The Value of My M.Ed.

Amber Stuver

My first year in graduate school in a terminal Ph.D. program wasn’t pleasant for me (and I have met few people who felt differently about their first year). Between a demanding course load and TA responsibilities, I felt overwhelmed. But while many of my classmates complained about their TA responsibilities taking time away from their class work, I found that TA’ing was the one thing that helped me get through my first year. Being able to help someone learn something was very rewarding to me. I loved the moments when a student who was having great difficulty with a concept had their “Aha!” moment. I also discovered that this moment couldn’t be faked no matter how much the student wanted to give up and go home. Moments like these made me discover the teacher within myself.

By the end of my first year, I had found in the graduate catalog that my physics department offered a Master of Education (M.Ed.) degree. I decided to pursue it since I wanted to become a better teacher and I was willing to do the additional work of the educational courses (and I already had most of the required physics course work done) and a thesis. I then notified my department that I wished to earn the M.Ed. and was greeted with a response along the lines of, “We don’t have an M.Ed. option.” I had to show the office staff that it was offered in the catalog. This is not a slight against my graduate program in any way, it is merely the indication that it had been so long since any graduate student pursued this that it fell out of recent memory.  Of course, the staff then agreed to my pursuing the M.Ed. and did everything in their power to support me. But that’s when I started thinking… I want to be an educator in higher education. Why does the profession think that TA experience is all I need to become a good teacher? Why has no one else doing this in my department?

I was initially worried about taking graduate education classes since I had never taken an education class at the undergraduate level. To my pleasant surprise, the professor was receptive to my opinions and my classmates came from a variety of backgrounds. I learned the core theories behind how people learn and how curricula are designed. I read more than I had for any other class and wrote (what felt like) even more. I thoroughly enjoyed my education classes and they not only added a little variety to the mathematical rigor of the physics curriculum, but they also gave me the breadth I needed to see it as a whole in a new way.

After completion of the M.Ed., several other graduate students who were in the same physics program opted to earn their M.Ed. as well. I was happy that not only had I reminded the department of this option, but that other people were doing this now too.

My M.Ed. has been invaluable to me as it distinguished me from my peers as someone who put effort behind becoming a better educator. As a graduate student, when unique teaching opportunities became available, I was usually on the short list of people recommended to fill the position. When I was looking for my first professional position after earning my Ph.D., I believe my M.Ed. made me stand out from other applicants. I am currently a Caltech postdoc who works remotely from the LIGO Livingston Observatory in Louisiana; I spend about 60% of the time performing traditional gravitational wave research and the other 40% working with the LIGO Science Education Center (SEC). With the SEC staff, I work with visiting students giving them tours of the observatory and answering their (amazingly deep) questions; I help develop programs for pre-service and in-service teachers; I interact with the public at open houses; I contribute training to docents to understand our exhibits so that they can help visitors understand as well; I participate in educational research. While I am not privy to the ultimate reasons for my hire, I am confident that my M.Ed. contributed. And since I can’t be a postdoc forever, I am sure the M.Ed. and all of the experiences it opened up to me will help me in the future as well.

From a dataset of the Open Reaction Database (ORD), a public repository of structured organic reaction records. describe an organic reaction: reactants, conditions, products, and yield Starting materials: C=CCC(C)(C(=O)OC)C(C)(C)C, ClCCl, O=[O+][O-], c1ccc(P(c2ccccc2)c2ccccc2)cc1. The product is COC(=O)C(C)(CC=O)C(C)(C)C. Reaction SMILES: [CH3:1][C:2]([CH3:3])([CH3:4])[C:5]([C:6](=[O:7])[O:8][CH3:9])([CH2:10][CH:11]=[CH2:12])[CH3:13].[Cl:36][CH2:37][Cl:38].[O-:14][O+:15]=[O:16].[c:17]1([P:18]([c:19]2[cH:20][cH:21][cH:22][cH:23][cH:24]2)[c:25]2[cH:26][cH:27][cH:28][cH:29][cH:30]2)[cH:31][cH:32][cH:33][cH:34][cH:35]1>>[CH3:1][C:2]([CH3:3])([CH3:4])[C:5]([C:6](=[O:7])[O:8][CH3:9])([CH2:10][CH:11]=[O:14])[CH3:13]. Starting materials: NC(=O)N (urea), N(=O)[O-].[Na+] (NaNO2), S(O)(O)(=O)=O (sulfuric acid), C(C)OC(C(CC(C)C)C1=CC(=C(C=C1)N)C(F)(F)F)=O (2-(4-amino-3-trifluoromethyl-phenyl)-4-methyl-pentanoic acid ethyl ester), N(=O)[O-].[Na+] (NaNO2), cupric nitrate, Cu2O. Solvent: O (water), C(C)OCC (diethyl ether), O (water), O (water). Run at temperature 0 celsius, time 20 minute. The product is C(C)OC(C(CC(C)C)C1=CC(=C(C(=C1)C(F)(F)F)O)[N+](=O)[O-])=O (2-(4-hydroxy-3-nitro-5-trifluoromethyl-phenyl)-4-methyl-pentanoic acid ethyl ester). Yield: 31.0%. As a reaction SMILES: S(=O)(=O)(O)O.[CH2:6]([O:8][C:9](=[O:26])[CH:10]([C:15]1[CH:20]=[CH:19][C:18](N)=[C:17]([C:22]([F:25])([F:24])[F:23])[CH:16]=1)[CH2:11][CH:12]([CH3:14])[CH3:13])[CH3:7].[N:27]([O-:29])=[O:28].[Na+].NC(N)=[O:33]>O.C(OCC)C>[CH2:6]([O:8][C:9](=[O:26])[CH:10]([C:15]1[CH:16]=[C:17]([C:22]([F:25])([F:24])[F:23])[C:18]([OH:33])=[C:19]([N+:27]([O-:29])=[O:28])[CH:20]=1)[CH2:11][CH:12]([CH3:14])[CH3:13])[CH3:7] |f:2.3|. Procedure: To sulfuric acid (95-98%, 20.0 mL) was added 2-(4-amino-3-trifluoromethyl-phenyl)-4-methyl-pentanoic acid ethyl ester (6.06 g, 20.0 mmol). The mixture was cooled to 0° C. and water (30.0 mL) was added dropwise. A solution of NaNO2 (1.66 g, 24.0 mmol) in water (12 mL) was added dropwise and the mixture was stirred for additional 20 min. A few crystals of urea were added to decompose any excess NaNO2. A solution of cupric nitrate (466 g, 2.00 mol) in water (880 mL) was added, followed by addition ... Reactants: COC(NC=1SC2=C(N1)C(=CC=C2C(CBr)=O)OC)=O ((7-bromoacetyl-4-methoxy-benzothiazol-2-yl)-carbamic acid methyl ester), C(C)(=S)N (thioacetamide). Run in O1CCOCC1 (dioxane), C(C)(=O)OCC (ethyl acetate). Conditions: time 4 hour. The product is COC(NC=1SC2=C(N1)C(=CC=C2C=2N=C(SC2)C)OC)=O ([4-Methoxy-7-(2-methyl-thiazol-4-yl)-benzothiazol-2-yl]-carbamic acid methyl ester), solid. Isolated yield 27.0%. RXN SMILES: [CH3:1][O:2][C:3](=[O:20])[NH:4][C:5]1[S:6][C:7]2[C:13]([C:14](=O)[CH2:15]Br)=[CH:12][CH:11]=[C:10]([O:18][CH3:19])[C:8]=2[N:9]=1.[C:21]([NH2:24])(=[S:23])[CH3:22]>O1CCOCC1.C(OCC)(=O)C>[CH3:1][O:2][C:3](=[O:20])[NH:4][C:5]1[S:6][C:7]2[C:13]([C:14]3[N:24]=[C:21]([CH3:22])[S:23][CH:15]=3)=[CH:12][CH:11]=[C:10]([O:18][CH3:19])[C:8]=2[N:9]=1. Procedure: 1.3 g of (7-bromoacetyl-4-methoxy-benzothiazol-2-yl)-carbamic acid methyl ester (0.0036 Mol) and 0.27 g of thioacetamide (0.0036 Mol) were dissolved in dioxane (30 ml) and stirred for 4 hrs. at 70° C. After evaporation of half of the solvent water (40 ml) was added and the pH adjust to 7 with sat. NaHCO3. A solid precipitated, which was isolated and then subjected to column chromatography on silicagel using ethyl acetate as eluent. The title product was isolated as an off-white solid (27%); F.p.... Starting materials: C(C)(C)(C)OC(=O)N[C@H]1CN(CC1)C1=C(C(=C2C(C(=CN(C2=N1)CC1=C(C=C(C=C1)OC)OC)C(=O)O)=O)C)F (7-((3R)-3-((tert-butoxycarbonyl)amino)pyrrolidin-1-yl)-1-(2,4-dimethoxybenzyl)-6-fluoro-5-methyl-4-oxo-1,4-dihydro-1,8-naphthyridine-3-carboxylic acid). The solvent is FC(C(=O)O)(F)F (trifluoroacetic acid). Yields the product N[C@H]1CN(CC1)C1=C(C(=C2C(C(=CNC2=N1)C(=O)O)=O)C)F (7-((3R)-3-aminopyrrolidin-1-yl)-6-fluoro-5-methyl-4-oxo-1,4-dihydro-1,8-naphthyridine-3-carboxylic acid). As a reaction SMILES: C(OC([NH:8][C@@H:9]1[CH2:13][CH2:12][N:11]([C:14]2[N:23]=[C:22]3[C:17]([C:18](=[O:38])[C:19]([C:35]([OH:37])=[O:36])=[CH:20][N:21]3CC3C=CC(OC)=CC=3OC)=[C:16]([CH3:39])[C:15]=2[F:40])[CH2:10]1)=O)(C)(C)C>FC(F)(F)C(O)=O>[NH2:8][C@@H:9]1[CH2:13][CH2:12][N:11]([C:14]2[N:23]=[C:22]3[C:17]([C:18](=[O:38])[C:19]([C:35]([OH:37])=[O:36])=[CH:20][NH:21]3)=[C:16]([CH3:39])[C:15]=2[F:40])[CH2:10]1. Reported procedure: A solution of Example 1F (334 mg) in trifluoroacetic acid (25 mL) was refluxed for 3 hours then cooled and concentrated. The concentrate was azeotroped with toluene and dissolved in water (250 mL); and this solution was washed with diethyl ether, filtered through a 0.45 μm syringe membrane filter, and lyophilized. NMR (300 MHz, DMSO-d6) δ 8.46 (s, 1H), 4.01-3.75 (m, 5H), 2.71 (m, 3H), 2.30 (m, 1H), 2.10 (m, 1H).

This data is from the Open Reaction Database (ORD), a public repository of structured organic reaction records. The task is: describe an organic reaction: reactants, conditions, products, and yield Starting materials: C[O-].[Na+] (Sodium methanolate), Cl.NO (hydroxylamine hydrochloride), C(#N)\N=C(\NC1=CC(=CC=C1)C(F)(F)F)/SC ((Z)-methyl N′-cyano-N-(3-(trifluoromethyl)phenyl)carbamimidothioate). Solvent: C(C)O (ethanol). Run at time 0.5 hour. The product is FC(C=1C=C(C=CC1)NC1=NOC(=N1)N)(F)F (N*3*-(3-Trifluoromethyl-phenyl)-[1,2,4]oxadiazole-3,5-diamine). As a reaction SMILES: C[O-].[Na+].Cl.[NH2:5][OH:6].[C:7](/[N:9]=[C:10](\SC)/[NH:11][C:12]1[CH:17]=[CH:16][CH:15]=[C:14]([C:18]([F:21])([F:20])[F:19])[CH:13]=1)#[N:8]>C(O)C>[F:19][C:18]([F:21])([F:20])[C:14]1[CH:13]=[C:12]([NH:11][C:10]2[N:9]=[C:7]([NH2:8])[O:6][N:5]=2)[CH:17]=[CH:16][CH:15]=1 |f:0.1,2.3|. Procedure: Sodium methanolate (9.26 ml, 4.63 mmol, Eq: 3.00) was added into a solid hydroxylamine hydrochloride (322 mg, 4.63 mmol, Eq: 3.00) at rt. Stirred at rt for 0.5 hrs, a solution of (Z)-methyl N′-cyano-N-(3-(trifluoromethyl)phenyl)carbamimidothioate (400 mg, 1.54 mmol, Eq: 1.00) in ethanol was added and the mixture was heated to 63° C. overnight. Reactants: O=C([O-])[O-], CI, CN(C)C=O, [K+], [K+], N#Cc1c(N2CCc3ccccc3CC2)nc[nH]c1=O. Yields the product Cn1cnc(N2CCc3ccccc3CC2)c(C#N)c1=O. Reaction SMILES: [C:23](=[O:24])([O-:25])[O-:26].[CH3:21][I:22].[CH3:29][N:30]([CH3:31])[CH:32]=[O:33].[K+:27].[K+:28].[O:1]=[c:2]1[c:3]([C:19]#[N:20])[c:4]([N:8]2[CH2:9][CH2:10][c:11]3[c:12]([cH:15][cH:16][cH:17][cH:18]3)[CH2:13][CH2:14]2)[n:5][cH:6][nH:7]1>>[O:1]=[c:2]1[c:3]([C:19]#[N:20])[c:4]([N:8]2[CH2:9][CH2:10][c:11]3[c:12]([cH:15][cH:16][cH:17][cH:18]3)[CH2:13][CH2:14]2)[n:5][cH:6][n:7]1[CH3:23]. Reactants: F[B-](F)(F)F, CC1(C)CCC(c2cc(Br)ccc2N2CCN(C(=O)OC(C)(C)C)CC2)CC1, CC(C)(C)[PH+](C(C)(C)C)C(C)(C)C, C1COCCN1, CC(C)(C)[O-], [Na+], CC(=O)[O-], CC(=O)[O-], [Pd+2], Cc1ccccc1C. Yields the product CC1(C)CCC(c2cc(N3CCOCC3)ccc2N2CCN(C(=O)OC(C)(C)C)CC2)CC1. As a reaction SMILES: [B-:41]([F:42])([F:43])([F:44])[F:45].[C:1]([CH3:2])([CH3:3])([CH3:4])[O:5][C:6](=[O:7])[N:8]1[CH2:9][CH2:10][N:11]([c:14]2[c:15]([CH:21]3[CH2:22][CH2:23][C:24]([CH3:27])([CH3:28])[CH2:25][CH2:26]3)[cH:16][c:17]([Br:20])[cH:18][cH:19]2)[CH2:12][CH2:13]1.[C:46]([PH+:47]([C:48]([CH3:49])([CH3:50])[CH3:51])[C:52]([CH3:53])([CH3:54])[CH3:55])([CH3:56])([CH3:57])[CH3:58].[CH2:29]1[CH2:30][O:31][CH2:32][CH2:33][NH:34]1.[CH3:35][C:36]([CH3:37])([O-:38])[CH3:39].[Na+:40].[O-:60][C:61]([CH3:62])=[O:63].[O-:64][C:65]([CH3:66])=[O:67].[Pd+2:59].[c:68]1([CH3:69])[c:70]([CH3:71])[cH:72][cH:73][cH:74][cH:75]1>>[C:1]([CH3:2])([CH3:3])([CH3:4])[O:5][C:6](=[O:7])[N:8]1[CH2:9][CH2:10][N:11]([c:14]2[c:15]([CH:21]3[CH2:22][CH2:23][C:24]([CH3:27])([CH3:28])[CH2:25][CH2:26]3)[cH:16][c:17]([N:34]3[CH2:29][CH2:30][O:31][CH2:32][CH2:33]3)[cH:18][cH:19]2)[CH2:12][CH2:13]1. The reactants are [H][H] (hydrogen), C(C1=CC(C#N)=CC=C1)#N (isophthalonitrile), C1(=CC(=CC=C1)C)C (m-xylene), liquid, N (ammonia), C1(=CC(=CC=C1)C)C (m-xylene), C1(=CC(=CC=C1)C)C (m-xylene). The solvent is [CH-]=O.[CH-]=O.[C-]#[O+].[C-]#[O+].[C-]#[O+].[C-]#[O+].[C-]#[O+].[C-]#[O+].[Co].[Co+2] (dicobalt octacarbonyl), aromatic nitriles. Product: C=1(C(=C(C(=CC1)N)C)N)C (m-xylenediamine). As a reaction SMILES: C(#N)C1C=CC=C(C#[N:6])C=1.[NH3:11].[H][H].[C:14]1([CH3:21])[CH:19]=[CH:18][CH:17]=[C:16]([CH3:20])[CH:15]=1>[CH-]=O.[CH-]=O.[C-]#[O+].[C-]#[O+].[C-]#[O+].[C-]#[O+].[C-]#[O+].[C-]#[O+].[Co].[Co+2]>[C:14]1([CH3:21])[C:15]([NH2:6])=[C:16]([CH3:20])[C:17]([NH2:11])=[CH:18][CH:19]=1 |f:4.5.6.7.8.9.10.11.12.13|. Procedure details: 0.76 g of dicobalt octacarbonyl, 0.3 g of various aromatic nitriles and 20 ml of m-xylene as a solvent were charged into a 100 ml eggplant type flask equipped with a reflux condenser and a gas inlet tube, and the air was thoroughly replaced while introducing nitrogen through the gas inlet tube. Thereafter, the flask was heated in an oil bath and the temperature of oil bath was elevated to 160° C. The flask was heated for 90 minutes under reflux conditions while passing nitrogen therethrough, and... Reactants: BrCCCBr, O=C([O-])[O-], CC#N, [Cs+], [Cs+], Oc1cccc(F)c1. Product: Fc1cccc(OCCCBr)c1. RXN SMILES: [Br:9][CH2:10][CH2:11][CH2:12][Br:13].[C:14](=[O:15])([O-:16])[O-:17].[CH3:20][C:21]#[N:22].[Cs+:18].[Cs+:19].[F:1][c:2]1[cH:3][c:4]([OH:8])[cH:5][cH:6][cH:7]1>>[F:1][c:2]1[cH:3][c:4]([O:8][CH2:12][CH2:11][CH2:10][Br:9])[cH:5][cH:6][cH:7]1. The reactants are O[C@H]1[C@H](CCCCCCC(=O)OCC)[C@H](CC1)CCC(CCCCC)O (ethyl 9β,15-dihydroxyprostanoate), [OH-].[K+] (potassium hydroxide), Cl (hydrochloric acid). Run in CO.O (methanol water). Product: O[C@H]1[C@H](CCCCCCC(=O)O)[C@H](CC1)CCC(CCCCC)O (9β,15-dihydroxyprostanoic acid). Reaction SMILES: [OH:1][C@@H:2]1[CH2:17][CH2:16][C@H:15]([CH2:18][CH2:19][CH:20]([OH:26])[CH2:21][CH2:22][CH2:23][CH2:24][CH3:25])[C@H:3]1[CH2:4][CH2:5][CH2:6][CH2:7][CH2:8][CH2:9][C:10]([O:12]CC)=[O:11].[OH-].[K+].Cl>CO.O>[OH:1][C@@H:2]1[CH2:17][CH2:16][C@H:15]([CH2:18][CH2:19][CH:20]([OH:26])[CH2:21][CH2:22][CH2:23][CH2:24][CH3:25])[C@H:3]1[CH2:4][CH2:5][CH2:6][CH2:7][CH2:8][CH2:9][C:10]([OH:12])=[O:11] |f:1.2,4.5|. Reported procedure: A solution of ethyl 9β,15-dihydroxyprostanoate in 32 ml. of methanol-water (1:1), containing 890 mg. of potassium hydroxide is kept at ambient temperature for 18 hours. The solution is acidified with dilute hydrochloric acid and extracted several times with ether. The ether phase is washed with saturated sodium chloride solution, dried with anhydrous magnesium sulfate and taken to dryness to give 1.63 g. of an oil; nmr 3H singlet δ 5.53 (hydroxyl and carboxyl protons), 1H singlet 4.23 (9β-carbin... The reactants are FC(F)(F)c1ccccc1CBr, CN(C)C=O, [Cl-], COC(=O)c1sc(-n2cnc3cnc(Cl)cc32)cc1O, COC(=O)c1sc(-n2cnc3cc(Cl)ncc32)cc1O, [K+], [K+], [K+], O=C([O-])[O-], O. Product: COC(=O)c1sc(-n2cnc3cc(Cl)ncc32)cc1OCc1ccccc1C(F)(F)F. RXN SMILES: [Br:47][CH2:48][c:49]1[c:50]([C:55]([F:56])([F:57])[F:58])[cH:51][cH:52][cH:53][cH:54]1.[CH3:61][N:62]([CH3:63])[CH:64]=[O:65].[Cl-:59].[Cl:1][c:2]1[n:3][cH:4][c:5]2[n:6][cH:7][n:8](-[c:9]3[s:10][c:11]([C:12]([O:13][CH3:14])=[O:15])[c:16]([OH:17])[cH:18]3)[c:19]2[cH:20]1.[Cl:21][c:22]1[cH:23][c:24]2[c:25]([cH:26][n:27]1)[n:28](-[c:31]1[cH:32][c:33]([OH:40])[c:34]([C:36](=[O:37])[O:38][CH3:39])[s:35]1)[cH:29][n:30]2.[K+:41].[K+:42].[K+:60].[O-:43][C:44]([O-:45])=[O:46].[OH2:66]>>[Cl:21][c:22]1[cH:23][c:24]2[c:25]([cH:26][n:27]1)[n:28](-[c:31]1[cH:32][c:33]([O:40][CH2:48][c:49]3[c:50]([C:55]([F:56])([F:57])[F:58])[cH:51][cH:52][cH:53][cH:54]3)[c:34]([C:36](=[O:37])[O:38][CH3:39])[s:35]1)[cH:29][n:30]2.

So my question to the physics profession is, why aren’t more graduate students pursuing formal education training? I am not suggesting that all graduate students should be earning education degrees or that you need to have this training to be an outstanding educator. I am also not declaring that the M.Ed. is the only option for graduate students to become better educators and to distinguish themselves as such - there are other amazing programs like the GK12 program or recognitions offered by graduate schools that require training in education. But with 56% [1] of Ph.D. graduates in the classes of 2005 & 2006 ultimately seeking employment in academia, why do so few students earn M.Ed.s? Perhaps these degrees are not offered by many departments. If that’s so, why not?  If the degree is offered, advertise it!  For me, the physics department had already done the bulk of the work by instructing me in the first year courses which I largely used to satisfy the degree requirements.

I will be glad if the day comes that the M.Ed. no longer sets you apart from your peers because there are so many professors (and other physics professionals) out there with formal education training. I can’t help but think that the quality of the physics education being offered to that generation will be improved and a service to the profession as a whole will have been done.

[1] P. Mulvey, and C. Tesfaye, “Initial Employment Survey of Physics PhDs, classes of 2005 & 2006” (Figure 6), AIP Statistical Research Center.

Amber Stuver is the FGSA Councilor and a postdoctoral scholar for Caltech at the LIGO Livingston Observatory.

Disclaimer - The articles and opinion pieces found in this issue of the APS Forum on Education Newsletter are not peer refereed and represent solely the views of the authors and not necessarily the views of APS.